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Letters to the Editor

Tuesday October 14, 2003


Editors, Daily Planet:  

The bicycle advocates who favor speed bumps do not speak for all bicyclists. Speed bumps can damage delicate items, shake loose packages and recycle goods, and create a hazard when drivers swerve into the gutter/bike lane so one set of wheels can avoid the bump. We’d much rather share the lane with a wheelchair than with a swerving car. California law states it is illegal for pedestrians to walk in bike lanes when sidewalks are available, but obviously they are not available for people in wheelchairs. 

Cars and trashcans blocking the sidewalk were in our way too when our kids were little and riding or wagoning on the sidewalk. In most cases, cars are left there parked in the sidewalk, not just there temporarily for unloading. 

Widening the sidewalk won’t help if no effort is made to enforce rules against parking on the sidewalk. It may even backfire if it creates enough room for a car to be fully off the street (and on the sidewalk) in a place where there wasn’t sufficient room before. Imagine what would happen if cars blocking the sidewalk were routinely ticketed or towed even if no one phoned in to complain. That is, the parkers would complain, but sidewalks would be clearer and safer. The sidewalk cracks and holes would still need fixing, of course. (It’s not a problem because no wheelchair users use your street? Maybe they can’t.) 

We agree with Steven Finacon (Letters, Daily Planet, Oct. 7-9) that we need to pay to allow our trash collectors enough time to set the cans neatly along the curb. They used to place the cans back along in peoples‚ back or side yards. 

Making the major streets easier to cross would make side streets a more useable option. 

Finally, we want to express our amazement that the person who hit Fred Lupke did not get a ticket for driving at an unsafe speed. If visibility conditions prevent you from driving safely, drive slower, until you are moving slowly enough to be safe. That used to be the law. 

Barbara Judd and Robert Clear 




Editors, Daily Planet:  

How courageous of Ms. Weir to have gone to her office despite the warning left on her voicemail that if she did go she’d be risking her life. (“Telephone Bomb Threat Follows Campus Debate,” Daily Planet Oct. 7-9). The U.S. often being a trend setter, I hope that Palestinian suicide bombers will take note and start announcing in advance the day, time and place of the deadly act they intend to commit.  

Kathryn Winter 




Editors, Daily Planet:  

It has been widely misreported that Fred Lupke, much-loved Berkeley activist who was struck by motorcar while riding his wheelchair along Ashby Avenue and later died of his injuries, was breaking the law. This terrible untruth was first propagated by the Berkeley Police Department (which despite years of citizen efforts, holds an abysmal record on knowing and upholding the rights of non-drivers).  

Lupke rode his wheelchair in the parking lane on Ashby Avenue, where the sidewalk is dangerously impassible. There is no law against doing so; no law requires those who use wheelchairs (who are legally pedestrians) to stay on the sidewalk. Yet the driver of the vehicle that killed Fred certainly violated the unsafe speed law (CVC 22350) by driving into the setting sun—which by her own admission, blinded her—at such a speed as to throw him 55 feet! She also violated his basic pedestrian rights. But aggressive, kill-risky drivers are commonplace—even as the police fail to cite or arrest them. The true culprits of this death are Caltrans, who engineered the dangerous condition there and have stubbornly refused to tender local control of Ashby Avenue to the city through which it passes, even after numerous similar tragedies. Perhaps they still pine to build the community-crushing Ashby freeway.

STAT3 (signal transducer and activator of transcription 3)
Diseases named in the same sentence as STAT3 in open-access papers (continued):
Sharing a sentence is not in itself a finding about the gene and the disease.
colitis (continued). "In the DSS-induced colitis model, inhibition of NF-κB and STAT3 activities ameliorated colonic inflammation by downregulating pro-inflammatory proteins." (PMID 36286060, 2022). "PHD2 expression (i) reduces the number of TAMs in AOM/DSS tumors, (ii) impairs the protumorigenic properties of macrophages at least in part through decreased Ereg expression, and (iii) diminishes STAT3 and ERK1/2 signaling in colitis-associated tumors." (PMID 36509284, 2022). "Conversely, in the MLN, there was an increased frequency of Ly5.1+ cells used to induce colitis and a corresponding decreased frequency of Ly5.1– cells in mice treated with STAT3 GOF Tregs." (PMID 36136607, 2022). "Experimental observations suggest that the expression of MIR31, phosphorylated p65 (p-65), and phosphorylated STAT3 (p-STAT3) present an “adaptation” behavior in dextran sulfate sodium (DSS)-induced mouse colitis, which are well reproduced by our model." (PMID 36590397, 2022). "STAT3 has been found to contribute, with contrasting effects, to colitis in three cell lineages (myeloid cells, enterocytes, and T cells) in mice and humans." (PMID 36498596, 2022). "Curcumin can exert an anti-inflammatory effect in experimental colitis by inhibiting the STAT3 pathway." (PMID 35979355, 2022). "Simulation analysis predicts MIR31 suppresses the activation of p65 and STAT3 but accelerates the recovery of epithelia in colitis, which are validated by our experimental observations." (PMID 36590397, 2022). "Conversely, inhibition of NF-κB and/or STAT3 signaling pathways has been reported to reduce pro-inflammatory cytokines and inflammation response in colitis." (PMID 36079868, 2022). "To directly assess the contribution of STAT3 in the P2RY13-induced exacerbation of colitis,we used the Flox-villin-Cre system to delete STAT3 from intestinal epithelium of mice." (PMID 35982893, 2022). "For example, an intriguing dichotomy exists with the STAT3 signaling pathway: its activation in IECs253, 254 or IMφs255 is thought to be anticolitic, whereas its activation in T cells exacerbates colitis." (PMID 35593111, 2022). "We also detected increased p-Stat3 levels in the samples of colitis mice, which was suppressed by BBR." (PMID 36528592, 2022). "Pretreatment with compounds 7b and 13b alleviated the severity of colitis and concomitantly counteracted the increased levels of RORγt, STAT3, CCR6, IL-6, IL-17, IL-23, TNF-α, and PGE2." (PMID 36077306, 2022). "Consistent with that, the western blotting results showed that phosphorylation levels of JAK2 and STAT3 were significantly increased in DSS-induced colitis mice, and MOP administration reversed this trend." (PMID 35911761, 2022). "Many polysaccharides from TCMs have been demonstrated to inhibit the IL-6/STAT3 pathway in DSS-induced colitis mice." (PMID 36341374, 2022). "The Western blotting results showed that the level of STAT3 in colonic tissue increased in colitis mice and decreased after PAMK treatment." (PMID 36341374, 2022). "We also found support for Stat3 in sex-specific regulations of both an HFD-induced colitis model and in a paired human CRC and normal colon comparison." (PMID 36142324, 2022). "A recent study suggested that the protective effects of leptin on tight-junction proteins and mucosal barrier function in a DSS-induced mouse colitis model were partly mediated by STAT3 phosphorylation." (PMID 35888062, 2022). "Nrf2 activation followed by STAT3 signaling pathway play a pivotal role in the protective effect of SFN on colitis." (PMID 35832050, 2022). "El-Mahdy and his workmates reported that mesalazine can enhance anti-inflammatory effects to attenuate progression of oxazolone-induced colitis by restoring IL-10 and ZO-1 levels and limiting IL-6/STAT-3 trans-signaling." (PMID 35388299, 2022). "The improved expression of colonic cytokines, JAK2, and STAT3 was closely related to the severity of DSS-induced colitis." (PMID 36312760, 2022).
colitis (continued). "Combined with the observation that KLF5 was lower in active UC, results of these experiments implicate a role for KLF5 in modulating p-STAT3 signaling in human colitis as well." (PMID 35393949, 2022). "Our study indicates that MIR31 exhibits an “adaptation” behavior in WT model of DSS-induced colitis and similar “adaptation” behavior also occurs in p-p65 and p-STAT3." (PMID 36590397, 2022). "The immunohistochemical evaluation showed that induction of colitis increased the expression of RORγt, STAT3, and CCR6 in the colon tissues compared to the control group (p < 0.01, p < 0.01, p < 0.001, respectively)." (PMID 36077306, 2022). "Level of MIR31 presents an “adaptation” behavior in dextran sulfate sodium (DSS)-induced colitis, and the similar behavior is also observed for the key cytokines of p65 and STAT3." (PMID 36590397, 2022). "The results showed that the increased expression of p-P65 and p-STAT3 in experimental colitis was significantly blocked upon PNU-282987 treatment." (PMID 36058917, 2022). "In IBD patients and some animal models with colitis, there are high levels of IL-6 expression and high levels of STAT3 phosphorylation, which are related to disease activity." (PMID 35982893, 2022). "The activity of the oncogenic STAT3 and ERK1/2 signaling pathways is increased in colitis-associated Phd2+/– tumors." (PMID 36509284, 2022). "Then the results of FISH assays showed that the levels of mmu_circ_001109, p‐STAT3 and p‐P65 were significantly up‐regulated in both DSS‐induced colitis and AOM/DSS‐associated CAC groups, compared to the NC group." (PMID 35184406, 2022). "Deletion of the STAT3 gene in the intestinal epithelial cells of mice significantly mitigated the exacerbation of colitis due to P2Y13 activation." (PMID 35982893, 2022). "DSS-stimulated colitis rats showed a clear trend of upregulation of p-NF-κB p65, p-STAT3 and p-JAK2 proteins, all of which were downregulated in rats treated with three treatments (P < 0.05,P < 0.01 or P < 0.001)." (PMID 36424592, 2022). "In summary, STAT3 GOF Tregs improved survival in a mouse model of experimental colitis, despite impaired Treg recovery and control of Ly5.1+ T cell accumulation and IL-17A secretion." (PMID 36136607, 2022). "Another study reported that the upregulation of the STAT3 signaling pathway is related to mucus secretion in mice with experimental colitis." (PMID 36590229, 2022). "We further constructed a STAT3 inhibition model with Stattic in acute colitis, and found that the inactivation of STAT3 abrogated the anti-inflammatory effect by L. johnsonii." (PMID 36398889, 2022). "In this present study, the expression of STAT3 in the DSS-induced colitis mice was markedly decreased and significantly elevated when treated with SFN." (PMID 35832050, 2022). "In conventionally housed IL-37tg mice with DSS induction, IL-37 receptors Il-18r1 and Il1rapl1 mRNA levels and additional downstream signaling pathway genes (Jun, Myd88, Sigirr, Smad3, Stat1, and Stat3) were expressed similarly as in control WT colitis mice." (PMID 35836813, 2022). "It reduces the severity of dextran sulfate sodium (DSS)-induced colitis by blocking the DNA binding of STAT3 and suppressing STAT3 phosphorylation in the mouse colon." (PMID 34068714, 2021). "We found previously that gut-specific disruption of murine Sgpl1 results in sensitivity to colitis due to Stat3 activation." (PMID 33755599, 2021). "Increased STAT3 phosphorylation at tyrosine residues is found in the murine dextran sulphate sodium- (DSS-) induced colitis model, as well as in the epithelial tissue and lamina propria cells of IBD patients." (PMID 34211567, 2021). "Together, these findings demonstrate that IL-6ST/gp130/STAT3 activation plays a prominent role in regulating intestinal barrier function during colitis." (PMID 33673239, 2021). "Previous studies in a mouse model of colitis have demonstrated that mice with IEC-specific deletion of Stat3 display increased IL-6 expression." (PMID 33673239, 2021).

Ashby is a trap lined with pedestrian and bicycle-slaying features. Caltrans’ constantly changing lanes endangers drivers and non-drivers alike. The driver who killed Fred surely made a rapid lane switch into the briefly vacant parking lane where Fred was forced to ride. Such racetrack-style lane switches increase speeding and are especially deadly to pedestrians, unseen by drivers jockeying to pass. The vicious cycle perpetuates: another fellow activist against this madness has been cut down by it. 

It’s time for the institutional biases to go, and for all travelers to be protected equally. Fred’s death was no “accident.” 

Jason Meggs 

California State Coordinator 

Bicycle Civil Liberties Union 




Editors, Daily Planet: 

After the balloting that climaxed our recall circus last week news junkies are free to turn again to the four-ring circus taking place in the nation’s capitol. 

In Ring One, Congress dithers over the four score and seven billion bucks der leader needs to Continue to hang onto the tiger’s tail in Iraq. 

In Ring Two, Rummy, aged white male secretary, contends with Condi, young brown female advisor, over who gets top position. 

In Ring Three, verbal contortionists twist failures into successes, invasion into liberation, occupation into rebuilding and spin each death into a step on the road to democracy.  

The magical acts in Ring Four follow the theme of putting different saddles on the same ol’ donkey. Inability to find WMDs proves the deception of Hussein the Mad. Tax cuts turn into jobs. The horrific scene of three thousand dead civilians is conjured over and over into fantasies of a future in which tens and possibly hundreds of thousands are rescued in the nick of time from “the most lethal weapons known to man.”  

In due course Fourth Ring acts are mimicked by the congressional performers in Ring One, thus completing the circus circuit. 

Marvin Chachere 

San Pablo